Sunday, March 27, 2011

Damien Hirst: Memento Mori

I recently had the opportunity to attend Damien Hirst's “Forgotten Promises” exhibition at the Gagosian Gallery in Hong Kong.  Hirst is perhaps best known for his piece “The Physical Impossibility of Death in the Mind of Someone Living”, a shark submerged in a tank of formaldehyde.  That iconic piece of British art sadly was not on display at the Gagosian.  In Hong Kong, Hirst presented his piece entitled For Heaven's Sake for the first time ever.  It is a platinum cast of a human baby skull with more than 16,000 diamonds embedded in it.  There is something inherently violent about the death of an infant, and celebrating it by adorning it with such excess is macabre, to say the least.  Hirst said, "Diamonds are about perfection and clarity and wealth and sex and death and immortality.  They are a symbol of everything that's eternal, but then they have a dark side as well."  For Heaven’s Sake was a promising introduction to the exhibition, but most of the other pieces in Forgotten Promises are just very detailed renderings of butterflies that he calls the Butterfly Fact Paintings.  Hirst wanted to communicate the fragility of life.  In an interview with Asia Tatler, he said that we can no longer trust the fleeting nature of photography, and we’ve regressed to trusting paintings to give us the truth again, for painters give images more weight.

As beautiful and precise as those paintings were, I wish I could have seen one of Hirst’s more controversial, grotesque installations, such as what he did in Lever House a few years ago.  NYTimes has an article about the exhibition: “Lining the entire lobby will be some 15 medicine cabinets (a past theme for Hirst) filled with thousands of empty boxes and bottles with labels for antidepressants, cough medicine and other drugs. The 30 sheep are lined up in row after row of formaldehyde-filled tanks, evoking docile schoolchildren in a classroom.  Submerged in a giant tank 12 feet, or 3.7 meters, tall are two sides of beef, a chair, a chain of sausages, an umbrella and a birdcage with a dead dove.”  All of these random but monstrous elements of daily life thrown together in a jumble remind me of the aesthetic of Lara Glenum’s Maximum Gaga.  The abject nature of sheep “frozen” in time being placed next to processed meat, the notion of repetition, and the pervasive sense of the grotesque are all evocative of Act II of Max. Gaga, where humans are no different from bovine, submissive machines.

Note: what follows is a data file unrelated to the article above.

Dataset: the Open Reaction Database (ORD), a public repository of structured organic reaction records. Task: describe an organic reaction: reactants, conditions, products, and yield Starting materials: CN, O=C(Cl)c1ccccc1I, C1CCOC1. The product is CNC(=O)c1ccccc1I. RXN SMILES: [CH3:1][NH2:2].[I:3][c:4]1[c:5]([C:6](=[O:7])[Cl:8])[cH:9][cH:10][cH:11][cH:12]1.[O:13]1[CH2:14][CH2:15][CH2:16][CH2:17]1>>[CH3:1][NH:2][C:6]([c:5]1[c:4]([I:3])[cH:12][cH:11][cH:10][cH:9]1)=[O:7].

1. That first exhibit is pretty awesome: the juxtaposition of the high tech medical equipment with slaughtered carcass is very thought provoking. While we have all this technology, the driving force of this world is still organic.

  2. I don't like Damien Hirst. I think his art is amusing in a somewhat kitschy kind of way sometimes, but ultimately its all just a big scam. Damien Hirst panders to other out-of-touch wealthy people like himself who of course are the only people who can afford his ridiculously overpriced artwork. His wildly extravagant works only serve to further alienate the general public from art and confirm every one of the bad stereotypes of modern art. Compare his work to someone like Andy Warhol, who fully embraced the general public and not a single ounce of pretension, self-importance, or pandering can be found in either his work or his personal demeanor. I hate to sound as pretentious as the pretension that I am protesting against in Damien Hirst, but his work elicits strong feelings from me.

    That being said, I don't know that you can take a real artifact of violence like a human skull, put some diamonds on it, and call it art. My gut instinct tells me that a piece of art needs to have more of a distance from reality in order be art. I’m not 100% sure how I feel about this though. Undoubtedly portrayed or fake violence has been a vital element of all forms of artistic expression since the beginning of history, but can something created from real violence be considered artistic expression?

  3. I agree that Hirst's work can be kitsch and vulgar. It does draw your attention, which is more than I can say for a lot of contemporary art. I don't believe he's just making art for the aesthetic factor, though. I think he's making a deliberate point with the diamond skull that humans will pour inordinate wealth into something that is literally dead. By setting ridiculous asking prices for his artwork, he is basically taunting the art world, and exposing its fickleness and pretentiousness.


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